It is that holiday season! Google's Chromebook is one of the hottest gift ideas under $300 (e.g., Samsung Chromebook priced at $229 from Amazon). While some of you may dismiss Chromebook as an incapable barebone laptop, the matter of fact is that sales of Chromebooks continue to soar while the rest of PC sales are plummeting.
If you want to try out Google's Chrome OS powered Chromebook without purchasing Chromebook hardware, you can actually test-run Chromium OS as a virtual machine (VM). In this tutorial, I will explain how to install and run Chromium OS on VMware Player.
OK, so this isn't the first in-browser emulator we've seen, but we thought you might get a kick out of it anyway. Using Chrome's Portable Native Client (PNaCl), Google developer Christian Stefansen has the Universal Amiga Emulator (UAE) running within the browser.
Mozilla is out today with its latest milestone Firefox release, this time providing security fixes as well as new functionality in the open-source Web browser.
The Firefox 26 release first entered beta in early November. From a security feature perspective, the big change that Firefox 26 introduces is the concept of "click-to-play" plug-ins. Prior to Firefox 26, plug-ins such as Java would just load inside the browser whenever required by a given Website, and without the need for any specific user interaction.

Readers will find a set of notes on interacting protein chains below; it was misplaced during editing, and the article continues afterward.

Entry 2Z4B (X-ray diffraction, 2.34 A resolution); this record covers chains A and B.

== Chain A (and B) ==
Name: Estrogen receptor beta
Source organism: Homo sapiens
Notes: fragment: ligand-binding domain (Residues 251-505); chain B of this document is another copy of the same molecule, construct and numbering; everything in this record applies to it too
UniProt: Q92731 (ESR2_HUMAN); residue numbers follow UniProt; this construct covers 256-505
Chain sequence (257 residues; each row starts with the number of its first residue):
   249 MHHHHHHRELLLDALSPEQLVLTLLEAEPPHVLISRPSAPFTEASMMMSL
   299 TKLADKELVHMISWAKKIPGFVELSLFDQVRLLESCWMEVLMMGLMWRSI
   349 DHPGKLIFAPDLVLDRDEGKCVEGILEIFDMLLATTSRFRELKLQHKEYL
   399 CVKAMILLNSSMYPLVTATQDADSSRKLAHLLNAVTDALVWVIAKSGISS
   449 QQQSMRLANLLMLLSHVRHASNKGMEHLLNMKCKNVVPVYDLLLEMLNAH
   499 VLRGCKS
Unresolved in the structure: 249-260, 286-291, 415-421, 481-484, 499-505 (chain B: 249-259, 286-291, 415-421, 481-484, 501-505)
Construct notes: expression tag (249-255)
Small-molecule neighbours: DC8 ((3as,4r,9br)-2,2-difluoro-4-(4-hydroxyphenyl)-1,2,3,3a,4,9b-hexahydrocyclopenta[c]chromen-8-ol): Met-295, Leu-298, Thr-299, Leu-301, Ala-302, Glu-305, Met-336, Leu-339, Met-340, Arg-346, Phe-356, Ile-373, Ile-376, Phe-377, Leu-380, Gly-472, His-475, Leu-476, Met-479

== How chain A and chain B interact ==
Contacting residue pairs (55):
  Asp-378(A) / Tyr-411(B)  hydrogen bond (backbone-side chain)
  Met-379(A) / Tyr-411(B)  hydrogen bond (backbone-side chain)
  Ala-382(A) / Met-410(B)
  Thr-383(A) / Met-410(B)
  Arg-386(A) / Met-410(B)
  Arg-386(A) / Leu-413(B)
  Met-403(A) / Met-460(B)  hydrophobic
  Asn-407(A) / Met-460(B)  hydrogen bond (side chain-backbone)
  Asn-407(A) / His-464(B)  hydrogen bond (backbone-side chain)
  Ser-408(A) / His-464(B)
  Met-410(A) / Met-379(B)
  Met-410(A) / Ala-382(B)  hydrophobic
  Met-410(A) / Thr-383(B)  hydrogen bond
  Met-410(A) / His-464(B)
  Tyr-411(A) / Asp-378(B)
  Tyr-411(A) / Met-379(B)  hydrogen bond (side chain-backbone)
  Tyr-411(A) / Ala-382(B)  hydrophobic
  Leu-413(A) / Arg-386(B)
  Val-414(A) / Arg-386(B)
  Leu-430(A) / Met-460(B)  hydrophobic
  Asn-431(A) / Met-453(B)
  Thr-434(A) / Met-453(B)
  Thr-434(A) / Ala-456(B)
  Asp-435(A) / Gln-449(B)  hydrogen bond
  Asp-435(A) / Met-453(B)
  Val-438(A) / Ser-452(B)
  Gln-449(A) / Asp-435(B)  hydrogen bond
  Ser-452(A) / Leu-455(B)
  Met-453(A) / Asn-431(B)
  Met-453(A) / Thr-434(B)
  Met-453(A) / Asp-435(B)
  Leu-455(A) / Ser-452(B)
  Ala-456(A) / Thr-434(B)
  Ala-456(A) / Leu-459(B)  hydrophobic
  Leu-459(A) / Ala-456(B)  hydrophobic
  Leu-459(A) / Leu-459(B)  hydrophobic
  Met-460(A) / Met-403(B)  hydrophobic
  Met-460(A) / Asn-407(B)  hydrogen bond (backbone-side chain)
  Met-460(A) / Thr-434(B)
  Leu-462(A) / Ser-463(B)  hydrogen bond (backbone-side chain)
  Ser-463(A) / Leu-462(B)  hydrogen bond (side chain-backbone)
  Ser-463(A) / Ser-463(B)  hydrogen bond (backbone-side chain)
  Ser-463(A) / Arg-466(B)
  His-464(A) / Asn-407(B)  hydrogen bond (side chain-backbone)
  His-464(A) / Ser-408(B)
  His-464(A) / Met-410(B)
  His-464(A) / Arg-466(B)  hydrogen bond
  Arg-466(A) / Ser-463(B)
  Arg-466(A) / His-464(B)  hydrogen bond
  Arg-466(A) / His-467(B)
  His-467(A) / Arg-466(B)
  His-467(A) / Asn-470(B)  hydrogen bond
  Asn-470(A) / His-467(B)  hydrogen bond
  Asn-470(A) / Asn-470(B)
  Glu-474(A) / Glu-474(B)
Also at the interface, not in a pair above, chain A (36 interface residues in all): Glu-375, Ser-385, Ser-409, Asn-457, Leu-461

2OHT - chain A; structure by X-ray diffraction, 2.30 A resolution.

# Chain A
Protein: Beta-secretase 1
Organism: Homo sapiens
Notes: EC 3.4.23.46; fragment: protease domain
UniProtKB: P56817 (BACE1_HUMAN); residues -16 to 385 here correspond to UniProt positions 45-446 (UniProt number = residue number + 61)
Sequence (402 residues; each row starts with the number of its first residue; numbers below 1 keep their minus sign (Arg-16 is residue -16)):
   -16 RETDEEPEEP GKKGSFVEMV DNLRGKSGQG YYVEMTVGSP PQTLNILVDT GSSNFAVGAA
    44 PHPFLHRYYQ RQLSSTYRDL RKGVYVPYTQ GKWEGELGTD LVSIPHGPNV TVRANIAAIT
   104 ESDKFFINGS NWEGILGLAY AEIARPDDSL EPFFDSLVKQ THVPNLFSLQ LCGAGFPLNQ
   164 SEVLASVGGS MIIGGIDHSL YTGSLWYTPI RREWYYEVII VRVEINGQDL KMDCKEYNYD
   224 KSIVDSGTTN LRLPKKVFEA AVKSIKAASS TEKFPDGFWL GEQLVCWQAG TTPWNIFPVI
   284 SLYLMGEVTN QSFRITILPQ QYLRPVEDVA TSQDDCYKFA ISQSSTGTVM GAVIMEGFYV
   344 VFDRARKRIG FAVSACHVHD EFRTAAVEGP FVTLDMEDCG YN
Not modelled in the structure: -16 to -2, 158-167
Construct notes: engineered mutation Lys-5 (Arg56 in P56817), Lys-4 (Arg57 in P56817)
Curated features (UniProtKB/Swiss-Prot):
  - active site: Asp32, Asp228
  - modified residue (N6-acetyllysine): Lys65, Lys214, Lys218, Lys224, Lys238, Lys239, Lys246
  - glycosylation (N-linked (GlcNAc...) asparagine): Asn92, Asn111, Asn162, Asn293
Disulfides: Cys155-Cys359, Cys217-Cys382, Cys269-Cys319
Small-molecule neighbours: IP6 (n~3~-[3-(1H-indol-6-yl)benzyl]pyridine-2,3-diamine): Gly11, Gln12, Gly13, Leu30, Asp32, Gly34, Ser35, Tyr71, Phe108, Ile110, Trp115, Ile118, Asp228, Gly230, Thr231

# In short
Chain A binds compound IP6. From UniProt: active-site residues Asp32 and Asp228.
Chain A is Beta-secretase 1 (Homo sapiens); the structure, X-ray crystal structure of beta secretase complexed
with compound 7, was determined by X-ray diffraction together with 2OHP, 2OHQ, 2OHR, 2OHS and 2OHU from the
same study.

Today, we were contacted by the Google Play Support team to say that our CyanogenMod Installer application is in violation of Google Play’s developer terms.
They advised us to voluntarily remove the application, or they would be forced to remove it administratively. We have complied with their wishes while we wait for a more favorable resolution.
For years the U.S. military operated pirated copies of logistics software that was used to protect soldiers and shipments in critical missions. Apptricity, the makers of the software, accused the military of willful copyright infringement and sued the Government for nearly a quarter of a billion dollars in unpaid licenses.
In a settlement just announced, the Obama administration has agreed to pay $50 million to settle the dispute. In recent years the U.S. Government has taken an aggressive stance towards copyright infringement, both at home and abroad.